This is flying the way you want to fly, like you do in a video game or a dream.

We made two passes through the media gate, and despite my rational brain telling me that flying that fast and that low has got to be dangerous, the experience felt surprisingly safe. There’s something about being stuck in a flying bathtub with no control over your life that forces you to accept the situation and just be completely present in the moment. There may be no room for error, but there’s also no room for worry.

After the second pass, we pulled up and began our climb to 4,000 feet to find open air for some bigger stunts, starting with a loop. We pulled up to 5.5 G entering the loop — only about half of what Red Bull Air Race pilots experience during competition — and I struggled just to hold my head straight. But at the top of the loop, when we were inverted, there was a moment of complete weightlessness as we crossed into zero G. For an instant, I was looking up at the Earth while just floating there. It was mesmerizing.

In a flash, it was back to positive 5G as we completed the second half of the loop, racing back toward the ground and then leveling out.

The next brief minutes were filled will rolls, a split S, and a stall turn before we angled back toward the airport to land.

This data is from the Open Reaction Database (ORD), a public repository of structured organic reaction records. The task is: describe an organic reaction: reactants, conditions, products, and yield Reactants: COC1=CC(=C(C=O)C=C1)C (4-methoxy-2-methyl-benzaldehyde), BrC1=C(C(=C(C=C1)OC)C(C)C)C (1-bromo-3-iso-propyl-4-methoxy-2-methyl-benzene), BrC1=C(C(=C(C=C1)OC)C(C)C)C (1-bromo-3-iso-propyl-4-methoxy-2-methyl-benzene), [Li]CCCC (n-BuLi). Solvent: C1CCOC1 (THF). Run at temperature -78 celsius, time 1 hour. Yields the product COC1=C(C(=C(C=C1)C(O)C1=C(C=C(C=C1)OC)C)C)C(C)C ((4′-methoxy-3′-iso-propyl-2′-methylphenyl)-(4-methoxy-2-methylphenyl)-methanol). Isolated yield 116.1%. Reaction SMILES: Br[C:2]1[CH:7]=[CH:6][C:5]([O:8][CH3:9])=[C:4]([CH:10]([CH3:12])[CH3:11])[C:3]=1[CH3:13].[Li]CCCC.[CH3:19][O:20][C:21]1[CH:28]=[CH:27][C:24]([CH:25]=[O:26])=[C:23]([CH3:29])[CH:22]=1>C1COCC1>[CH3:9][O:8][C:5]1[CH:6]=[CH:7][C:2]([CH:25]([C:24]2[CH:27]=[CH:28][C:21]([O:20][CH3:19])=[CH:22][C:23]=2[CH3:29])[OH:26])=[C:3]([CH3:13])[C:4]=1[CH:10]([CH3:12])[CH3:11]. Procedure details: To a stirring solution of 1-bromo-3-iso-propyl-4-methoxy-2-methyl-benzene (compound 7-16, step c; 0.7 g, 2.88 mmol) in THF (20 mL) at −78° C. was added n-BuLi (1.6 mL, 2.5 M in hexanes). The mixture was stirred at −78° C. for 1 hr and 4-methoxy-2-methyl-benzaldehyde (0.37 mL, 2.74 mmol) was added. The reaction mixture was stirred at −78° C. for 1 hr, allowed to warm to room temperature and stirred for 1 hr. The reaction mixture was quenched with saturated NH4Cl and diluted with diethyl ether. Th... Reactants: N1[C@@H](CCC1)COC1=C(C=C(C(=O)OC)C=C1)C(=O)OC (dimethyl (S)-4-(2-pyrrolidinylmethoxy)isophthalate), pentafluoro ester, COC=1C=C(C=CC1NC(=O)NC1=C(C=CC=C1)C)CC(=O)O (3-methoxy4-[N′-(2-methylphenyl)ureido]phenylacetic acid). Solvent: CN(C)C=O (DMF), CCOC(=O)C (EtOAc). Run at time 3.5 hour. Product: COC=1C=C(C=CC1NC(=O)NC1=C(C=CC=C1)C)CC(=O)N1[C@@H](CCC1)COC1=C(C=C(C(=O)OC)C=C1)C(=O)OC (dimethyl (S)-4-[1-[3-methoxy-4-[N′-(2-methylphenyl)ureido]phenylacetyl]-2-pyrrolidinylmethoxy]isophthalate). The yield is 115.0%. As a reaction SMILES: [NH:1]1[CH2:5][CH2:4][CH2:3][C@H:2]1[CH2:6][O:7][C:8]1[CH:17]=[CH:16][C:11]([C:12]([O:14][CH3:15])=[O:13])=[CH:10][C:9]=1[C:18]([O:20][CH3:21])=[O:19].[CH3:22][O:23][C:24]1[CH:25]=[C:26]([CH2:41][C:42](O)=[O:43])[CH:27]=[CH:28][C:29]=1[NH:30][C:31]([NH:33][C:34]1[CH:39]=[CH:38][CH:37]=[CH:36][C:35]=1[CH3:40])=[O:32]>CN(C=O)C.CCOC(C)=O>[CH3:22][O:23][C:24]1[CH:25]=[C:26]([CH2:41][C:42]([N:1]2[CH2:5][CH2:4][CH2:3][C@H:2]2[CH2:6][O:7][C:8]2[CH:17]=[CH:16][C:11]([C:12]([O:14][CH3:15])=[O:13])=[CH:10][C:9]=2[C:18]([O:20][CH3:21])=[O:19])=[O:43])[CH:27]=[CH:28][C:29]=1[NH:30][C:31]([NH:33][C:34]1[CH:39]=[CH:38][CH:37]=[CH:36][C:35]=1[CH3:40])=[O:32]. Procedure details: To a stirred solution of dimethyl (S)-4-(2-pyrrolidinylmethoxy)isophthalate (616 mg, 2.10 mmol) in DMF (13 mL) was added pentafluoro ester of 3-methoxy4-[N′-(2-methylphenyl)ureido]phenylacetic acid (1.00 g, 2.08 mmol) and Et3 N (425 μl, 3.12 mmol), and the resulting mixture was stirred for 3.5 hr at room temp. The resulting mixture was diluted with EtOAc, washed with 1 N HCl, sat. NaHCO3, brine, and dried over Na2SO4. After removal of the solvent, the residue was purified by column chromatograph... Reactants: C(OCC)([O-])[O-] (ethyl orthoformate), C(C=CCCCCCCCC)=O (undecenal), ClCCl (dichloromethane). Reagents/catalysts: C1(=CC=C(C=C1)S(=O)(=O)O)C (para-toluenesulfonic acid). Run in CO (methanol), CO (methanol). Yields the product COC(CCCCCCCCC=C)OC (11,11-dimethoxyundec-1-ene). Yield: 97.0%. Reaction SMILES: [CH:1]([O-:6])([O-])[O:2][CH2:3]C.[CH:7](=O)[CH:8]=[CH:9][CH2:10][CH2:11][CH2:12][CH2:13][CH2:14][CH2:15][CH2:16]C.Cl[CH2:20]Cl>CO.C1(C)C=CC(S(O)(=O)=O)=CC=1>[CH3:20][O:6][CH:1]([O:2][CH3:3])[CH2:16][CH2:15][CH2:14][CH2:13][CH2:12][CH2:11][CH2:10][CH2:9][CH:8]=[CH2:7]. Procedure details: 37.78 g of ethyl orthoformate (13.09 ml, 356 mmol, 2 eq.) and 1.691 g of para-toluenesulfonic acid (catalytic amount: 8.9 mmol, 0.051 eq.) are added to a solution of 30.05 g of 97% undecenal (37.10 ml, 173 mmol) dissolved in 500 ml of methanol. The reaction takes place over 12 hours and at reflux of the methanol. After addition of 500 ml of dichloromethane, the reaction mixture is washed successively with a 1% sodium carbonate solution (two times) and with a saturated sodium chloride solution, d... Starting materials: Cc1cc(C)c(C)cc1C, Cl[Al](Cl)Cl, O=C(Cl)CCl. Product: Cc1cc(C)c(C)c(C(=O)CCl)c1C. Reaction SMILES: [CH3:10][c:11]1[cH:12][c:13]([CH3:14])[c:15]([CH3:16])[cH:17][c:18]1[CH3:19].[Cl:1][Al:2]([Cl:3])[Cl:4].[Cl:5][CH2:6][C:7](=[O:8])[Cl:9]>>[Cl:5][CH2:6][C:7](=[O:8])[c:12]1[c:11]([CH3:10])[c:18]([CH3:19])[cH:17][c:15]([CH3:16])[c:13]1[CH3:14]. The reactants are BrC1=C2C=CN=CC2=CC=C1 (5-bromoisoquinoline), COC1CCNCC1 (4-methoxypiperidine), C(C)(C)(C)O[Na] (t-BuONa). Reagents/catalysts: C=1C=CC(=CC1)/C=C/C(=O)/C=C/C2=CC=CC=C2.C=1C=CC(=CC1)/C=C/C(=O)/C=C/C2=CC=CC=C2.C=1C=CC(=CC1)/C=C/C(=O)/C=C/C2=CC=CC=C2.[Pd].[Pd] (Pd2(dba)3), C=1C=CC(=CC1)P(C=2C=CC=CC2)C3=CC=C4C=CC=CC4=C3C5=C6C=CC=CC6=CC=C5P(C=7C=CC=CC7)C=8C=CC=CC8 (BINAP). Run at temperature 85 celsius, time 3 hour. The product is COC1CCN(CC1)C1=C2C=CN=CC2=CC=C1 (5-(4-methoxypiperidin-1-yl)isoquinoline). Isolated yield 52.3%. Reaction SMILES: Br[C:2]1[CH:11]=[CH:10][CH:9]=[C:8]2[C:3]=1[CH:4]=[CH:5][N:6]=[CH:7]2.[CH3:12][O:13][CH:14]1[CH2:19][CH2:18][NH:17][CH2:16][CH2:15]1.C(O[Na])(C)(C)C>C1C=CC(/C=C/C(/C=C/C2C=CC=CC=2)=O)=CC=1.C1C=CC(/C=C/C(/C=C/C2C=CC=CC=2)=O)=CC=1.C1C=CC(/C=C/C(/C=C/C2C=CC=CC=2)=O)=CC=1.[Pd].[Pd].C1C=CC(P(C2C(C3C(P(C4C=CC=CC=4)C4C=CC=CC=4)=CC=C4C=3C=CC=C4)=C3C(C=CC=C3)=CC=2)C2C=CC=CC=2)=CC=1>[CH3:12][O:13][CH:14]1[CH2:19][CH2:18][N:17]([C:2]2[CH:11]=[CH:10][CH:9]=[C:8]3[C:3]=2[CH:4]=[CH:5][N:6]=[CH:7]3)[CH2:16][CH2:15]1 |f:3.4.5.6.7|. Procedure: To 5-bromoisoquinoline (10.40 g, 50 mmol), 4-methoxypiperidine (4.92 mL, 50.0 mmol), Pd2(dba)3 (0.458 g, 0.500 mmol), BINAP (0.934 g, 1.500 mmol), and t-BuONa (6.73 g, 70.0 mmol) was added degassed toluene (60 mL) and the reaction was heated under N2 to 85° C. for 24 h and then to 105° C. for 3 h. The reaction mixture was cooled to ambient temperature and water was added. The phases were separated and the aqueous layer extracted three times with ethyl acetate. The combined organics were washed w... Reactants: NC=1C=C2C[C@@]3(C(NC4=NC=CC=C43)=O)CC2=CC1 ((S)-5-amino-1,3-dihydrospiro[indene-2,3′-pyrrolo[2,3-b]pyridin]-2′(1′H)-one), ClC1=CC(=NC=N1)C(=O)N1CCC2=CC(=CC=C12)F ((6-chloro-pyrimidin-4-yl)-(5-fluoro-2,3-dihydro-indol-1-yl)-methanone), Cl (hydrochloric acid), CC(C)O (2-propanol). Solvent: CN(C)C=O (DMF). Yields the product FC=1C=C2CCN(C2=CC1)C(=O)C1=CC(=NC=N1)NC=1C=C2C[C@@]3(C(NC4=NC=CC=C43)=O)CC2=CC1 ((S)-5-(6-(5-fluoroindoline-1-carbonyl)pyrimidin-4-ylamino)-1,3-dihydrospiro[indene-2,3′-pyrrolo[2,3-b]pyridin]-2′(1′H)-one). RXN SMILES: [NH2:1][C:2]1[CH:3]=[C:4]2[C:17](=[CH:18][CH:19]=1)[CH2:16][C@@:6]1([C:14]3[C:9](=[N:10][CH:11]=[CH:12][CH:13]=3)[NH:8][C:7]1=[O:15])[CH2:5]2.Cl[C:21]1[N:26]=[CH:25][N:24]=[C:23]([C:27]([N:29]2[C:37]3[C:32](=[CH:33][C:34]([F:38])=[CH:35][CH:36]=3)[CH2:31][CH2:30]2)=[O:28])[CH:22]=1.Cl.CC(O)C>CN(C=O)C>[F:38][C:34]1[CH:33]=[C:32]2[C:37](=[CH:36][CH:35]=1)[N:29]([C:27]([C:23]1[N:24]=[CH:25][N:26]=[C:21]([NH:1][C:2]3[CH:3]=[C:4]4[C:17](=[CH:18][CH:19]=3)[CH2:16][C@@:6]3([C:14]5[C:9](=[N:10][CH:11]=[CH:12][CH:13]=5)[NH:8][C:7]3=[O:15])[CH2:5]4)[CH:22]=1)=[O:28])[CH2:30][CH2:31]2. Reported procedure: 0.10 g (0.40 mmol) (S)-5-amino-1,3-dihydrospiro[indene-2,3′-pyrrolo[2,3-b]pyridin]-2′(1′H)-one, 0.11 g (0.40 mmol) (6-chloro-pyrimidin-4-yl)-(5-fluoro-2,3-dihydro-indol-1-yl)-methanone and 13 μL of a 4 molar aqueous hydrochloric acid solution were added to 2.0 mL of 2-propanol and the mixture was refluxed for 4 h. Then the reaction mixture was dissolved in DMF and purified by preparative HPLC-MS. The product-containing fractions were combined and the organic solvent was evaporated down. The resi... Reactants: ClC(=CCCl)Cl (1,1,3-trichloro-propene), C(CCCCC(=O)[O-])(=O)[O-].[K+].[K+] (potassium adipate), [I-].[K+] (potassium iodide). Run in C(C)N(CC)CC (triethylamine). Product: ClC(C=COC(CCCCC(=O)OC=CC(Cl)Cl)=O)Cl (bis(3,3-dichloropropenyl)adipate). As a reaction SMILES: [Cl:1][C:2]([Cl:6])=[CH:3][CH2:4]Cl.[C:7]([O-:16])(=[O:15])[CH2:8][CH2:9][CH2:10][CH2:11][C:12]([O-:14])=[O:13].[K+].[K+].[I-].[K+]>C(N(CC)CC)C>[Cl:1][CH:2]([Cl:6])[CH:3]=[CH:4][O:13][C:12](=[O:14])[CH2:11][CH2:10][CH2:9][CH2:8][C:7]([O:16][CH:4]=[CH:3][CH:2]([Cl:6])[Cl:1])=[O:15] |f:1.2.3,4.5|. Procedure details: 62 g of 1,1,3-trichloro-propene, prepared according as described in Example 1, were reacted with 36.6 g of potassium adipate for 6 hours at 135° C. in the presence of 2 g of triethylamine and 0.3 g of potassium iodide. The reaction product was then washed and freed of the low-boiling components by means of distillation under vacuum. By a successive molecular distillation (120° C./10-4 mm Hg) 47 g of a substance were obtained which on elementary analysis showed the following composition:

When people talk about the feeling of freedom that flight brings, it is this kind of flying they are talking about. This is flying the way you want to fly, like you do in a video game or a dream. There’s no lollygagging; you want to go to 4,000 feet, you just go. You want to do a roll, you do it. And when it’s time to land, you don’t take 30 minutes to inch your way down — you just point the nose back toward the airport and dive like you’re on a strafing run.

It wasn’t until we were safely back on the ground that I started to feel queasy. My brain finally had a chance to reopen communication with my stomach. Fortunately, I held it together.

“How did you like it?” Marciukaitis asked as we taxied back to the hangar.

“Incredible!” I said. The word did not do the experience justice; no word could.

“That’s aerobatics. Best activity in the world,” Marciukaitis said. Who knows how many flights he had done like this one, but he was still genuinely enjoying it. It was easy to see why.

In this case, the slogan proved true: Red Bull really did give me wings.

We rolled to a stop and Marciukaitis cut the engine. My legs were practically asleep at this point, but somehow I managed to climb out of the cockpit, putting one foot down on the wing and then shakily lowering my other foot to the ground. I was exhausted, dizzy, and sweaty, but I couldn’t wipe the ridiculous smile off my face.

We had been in the air about 10 minutes, but it felt like 30 seconds. There was so much to take in, from concentrating on breathing and keeping my head straight during positive G maneuvers, to simply trying to appreciate the view. It made me feel like a kid again; this was the type of novel experience that is sorely lacking from adulthood. That night, I called a longtime friend in Austin, Texas, and blabbered on incoherently about the flight: “Then we went whoosh! And I was like, ‘whoa!’ It was crazy!”

Anyone who knows me knows I’m the furthest thing from a daredevil. I can’t be thankful enough that I was given this once-in-a-lifetime opportunity. It was the highlight of the weekend, and an experience I won’t soon forget. Say what you will about marketing and advertising, but in this case, the slogan proved true: Red Bull really did give me wings.